In the present invention, the metal salt used for synthesizing a nanowire may be a salt of any metal or combination of metals in any ratio which can be reduced by hydroquinone. For example, silver, gold, palladum, platinum and mercury having an oxidation potential of at least 0.7 V may be used as such a metal ion in consideration that the reduction potential of hydroquinone is 0.7 V. The water-soluble metal salt may be used in an excess equivalent amount relative to the amount of nanotube used.
According to the present invention, the nanowire could be grown uniformly to a length of 500 micron and to a width of 0.4 nm (the width of face-centered cubic (fcc) lattice constant.) Namely, since the nanotube template used to synthesize the nanowire of the present invention has a honeycomb structure made of ultrafine tubular arrays, nanowires formed therein are uniform in length and have a diameter as small as 0.4 nm which corresponds to the size of only 2 or 3 atoms put together. Such a nanowire material having a uniform dimension and electrochemical properties can be advantageously used in preparing such nanosize highly-integrated memory devices as quantum-well or quantum-wire.
Metal nanowires having a diameter of about 1 nm were prepared previously, but they were highly unstable, undergoing disintegration within 10 seconds in an ultra-high vacuum [see Kondo, Y. et al., “Synthesis and characterization of helical multi-shell gold wires”, Science 289, 606-608(2000) and Kondo, Y. et al., “Gold nanobride stabilized by surface structure, Phys. Rev. Lett. 79, 3455-3458 (1997).] In contrast, the nanowire synthesized according to the present invention is very stable under an ambient or aqueous environments. In addition, the nanowire of the present invention can be processed into a highly dense wire array (3×1013 wires/cm2) which may be used advantageously in nano-electronic devices.
The following Examples are intended to further illustrate the present invention without limiting its scope; and the experimental methods used in the present invention can be practiced in accordance with Examples given herein below, unless otherwise stated.
0.1 g of CHQ monomer was dissolved in 50 ml of 50% aqueous acetone at room temperature, and the resulting CHQ solution was kept at 4° C. for 4 weeks while allowing acetone to evaporate off, to obtain needle-like dark crystals. In an another run, a CHQ solution was prepared as above, cesium sulfate(Cs2SO4) was added thereto in two equivalent amount based on the CHQ monomer used, and then kept at about 20° C. for 1 week while allowing acetone to evaporate off, to obtain the same needle-like dark crystals, which were isolated by filtering.
The crystals thus obtained were self-assembled CHQ nanotube bundles having a paramagnetic property. The nanotube bundle obtained according to the present invention was analyzed with high-resolution transmission electron microscope (HRTEM), and the result reproduced in FIG. 2 shows a single channel nanotube having a width of 2 nm and a thin bundle (20 nm wide and 750 nm long).
An X-ray crystalographic analysis revealed that the CHQ nanotube bundle thus obtained has the structure shown in FIG. 3; a honeycomb structure having a chessboard-like cross-section, each rectangular cell being of the size of 0.6×0.6 nm2 and separated from the next cell by about 1.7 nm.
The CHQ nanotubes obtained above were also investigated with FT-IR spectroscopy. FIG. 4a is an FT-IR spectrum of CHQ monomer; FIG. 4b, the nanotube bundle held in a KBr pellet; and FIG. 4c, an aqueous suspension of the nanotube bundle. Analysis of FIGS. 4a to 4 c reveals that the organic nanotube bundles of the present invention is capable of maintaining its structural integrity in an aqueous media, and it has an arrangement constructed based on short hydrogen bonds.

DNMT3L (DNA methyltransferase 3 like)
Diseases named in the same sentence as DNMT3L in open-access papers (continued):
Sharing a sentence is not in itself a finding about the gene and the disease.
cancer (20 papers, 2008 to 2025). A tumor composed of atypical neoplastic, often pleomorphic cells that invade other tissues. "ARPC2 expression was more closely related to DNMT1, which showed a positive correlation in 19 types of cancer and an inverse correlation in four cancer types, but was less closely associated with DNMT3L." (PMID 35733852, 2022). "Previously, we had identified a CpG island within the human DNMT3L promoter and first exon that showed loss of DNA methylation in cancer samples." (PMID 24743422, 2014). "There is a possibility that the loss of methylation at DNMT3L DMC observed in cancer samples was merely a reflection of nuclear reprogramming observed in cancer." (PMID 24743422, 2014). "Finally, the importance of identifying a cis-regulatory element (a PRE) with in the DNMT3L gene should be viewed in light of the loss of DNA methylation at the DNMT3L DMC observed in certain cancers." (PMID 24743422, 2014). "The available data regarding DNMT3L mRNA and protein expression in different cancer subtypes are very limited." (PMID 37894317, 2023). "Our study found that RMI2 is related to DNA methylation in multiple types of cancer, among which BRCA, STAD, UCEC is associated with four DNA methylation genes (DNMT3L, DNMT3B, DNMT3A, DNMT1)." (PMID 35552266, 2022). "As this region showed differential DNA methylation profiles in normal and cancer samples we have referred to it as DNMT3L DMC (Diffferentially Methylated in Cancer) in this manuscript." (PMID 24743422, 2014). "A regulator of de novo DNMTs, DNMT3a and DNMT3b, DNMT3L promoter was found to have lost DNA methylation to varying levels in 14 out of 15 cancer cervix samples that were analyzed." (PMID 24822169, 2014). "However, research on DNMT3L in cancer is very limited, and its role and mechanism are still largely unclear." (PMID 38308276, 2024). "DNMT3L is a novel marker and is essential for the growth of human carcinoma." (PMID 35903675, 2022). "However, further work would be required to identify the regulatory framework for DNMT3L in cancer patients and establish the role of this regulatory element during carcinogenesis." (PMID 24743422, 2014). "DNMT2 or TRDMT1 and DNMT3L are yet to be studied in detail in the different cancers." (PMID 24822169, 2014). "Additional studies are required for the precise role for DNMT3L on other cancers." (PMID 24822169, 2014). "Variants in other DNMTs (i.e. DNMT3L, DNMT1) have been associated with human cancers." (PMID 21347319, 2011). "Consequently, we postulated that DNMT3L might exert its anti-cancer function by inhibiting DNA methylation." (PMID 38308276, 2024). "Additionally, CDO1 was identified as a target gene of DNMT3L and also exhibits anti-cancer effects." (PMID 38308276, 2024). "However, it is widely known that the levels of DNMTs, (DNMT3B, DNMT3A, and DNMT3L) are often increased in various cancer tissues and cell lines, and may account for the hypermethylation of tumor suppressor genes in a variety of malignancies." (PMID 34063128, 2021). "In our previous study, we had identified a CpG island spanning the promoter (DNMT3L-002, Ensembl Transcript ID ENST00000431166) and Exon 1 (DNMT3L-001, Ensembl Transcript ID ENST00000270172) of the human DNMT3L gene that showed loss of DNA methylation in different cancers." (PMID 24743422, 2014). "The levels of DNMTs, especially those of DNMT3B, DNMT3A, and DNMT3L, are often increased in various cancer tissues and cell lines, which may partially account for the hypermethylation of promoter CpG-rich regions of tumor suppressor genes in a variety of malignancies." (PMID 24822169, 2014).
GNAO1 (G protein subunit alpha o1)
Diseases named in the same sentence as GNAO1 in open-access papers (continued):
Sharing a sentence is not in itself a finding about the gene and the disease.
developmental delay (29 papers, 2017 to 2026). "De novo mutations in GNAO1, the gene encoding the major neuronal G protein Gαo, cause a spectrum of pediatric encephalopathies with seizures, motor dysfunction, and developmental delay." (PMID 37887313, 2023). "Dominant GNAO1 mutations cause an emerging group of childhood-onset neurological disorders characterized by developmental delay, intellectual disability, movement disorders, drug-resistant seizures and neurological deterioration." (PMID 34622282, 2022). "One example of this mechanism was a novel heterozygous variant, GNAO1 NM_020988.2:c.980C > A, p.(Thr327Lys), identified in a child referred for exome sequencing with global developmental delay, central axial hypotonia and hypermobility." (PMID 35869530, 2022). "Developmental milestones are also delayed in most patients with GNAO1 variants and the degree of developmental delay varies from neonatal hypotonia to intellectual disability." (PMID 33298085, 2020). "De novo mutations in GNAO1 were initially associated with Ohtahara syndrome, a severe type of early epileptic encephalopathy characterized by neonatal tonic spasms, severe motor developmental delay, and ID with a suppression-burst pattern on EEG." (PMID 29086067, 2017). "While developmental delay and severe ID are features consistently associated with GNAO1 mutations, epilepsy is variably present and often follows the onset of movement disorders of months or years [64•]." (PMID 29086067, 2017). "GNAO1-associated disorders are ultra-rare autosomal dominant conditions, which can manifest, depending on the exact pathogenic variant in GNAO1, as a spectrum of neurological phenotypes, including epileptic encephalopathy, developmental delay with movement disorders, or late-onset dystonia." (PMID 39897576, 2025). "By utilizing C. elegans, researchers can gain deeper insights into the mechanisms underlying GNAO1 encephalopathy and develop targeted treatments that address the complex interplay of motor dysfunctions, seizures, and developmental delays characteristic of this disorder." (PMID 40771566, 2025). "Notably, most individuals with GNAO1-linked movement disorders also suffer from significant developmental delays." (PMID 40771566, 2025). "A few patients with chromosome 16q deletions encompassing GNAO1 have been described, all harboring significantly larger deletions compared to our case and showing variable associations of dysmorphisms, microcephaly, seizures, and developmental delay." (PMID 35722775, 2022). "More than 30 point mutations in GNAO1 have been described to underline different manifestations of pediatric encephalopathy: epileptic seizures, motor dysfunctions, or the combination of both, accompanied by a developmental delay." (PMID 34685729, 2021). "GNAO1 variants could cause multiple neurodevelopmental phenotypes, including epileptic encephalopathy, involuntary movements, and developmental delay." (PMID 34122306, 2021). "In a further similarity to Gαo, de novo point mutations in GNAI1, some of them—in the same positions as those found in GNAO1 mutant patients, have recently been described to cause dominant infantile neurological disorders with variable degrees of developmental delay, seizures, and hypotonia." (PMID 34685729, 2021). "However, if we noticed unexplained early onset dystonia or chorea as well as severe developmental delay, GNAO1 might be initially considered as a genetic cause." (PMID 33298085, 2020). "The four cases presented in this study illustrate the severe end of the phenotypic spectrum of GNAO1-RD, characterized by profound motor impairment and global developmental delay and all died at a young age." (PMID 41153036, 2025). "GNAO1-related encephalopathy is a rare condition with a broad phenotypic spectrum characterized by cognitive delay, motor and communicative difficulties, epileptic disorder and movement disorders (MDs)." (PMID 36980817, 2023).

The nanotube powder obtained in Example 1 was immersed under an ambient condition in a measured amount of 1M AgNO3 so that the CHQ nanotube:AgNO3 mole ratio became 1:4, followed by UV irradiation for 30 seconds to accelerate the redox process. The resulting product was filtered and rinsed with distilled water, to obtain a nanotube having a silver nanowire formed therein.
Various nanowires were synthesized similarly using HAuCl4, Hg2SO4, K2PtCl4 and PdCl2 in amounts corresponding to mole ratios of CHQ: HAuCl4 3:4, CHQ:Hg2SO4 1:2, CHQ:K2PtCl4 1:2 and CHQ:PdCl2 1:2, respectively.
FIGS. 5a and 5 b are HRTEM images of the nanotubes containing silver and gold nanowires formed within the nanotubes, respectively, wherein the dark lines in the tubes represent silver and gold nanowires, respectively.
FIG. 6 shows one-dimensional electron diffraction patterns of five metal nanowires prepared according to the invented procedure using Hg2SO4, HAuCl4, AgNO3, K2PtCl4 and PdCl2, respectively. The one-dimensional superlattice patterns shown in FIG. 6, which are intrinsic to ultrathin nanowires, demonstrate that various ultrathin nanowires can indeed be prepared in accordance with the present invention.
The above nanowires were confirmed to be made of respective elements by energy dispersive X-ray spectroscopy analysis, and they were found to be stable at room temperature for a month or longer.
While the embodiments of the subject invention have been described and illustrated, it is obvious that various changes and modifications can be made therein without departing from the spirit of the present invention which should be limited only by the scope of the appended claims.
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|U.S. Classification||568/732, 428/606, 204/157.15, 977/896, 977/838, 977/843|
|International Classification||C01G55/00, C01G7/00, C01G5/00, C01G13/00, C30B7/00, B82B3/00|
|Cooperative Classification||Y10T428/12431, Y10S977/896, Y10S977/843, Y10S977/838, C01G55/00, C30B7/00, C01P2004/04, C01P2002/77, B82Y30/00, B82Y10/00, C01G13/00, C01G7/00, C01P2002/82, C01G5/00|
|European Classification||B82Y30/00, B82Y10/00, C30B7/00, C01G55/00, C01G5/00, C01G7/00, C01G13/00|
|Feb 13, 2002||AS||Assignment|
|Jan 21, 2008||REMI||Maintenance fee reminder mailed|
|Jul 13, 2008||LAPS||Lapse for failure to pay maintenance fees|
|Sep 2, 2008||FP||Expired due to failure to pay maintenance fee|
Effective date: 20080713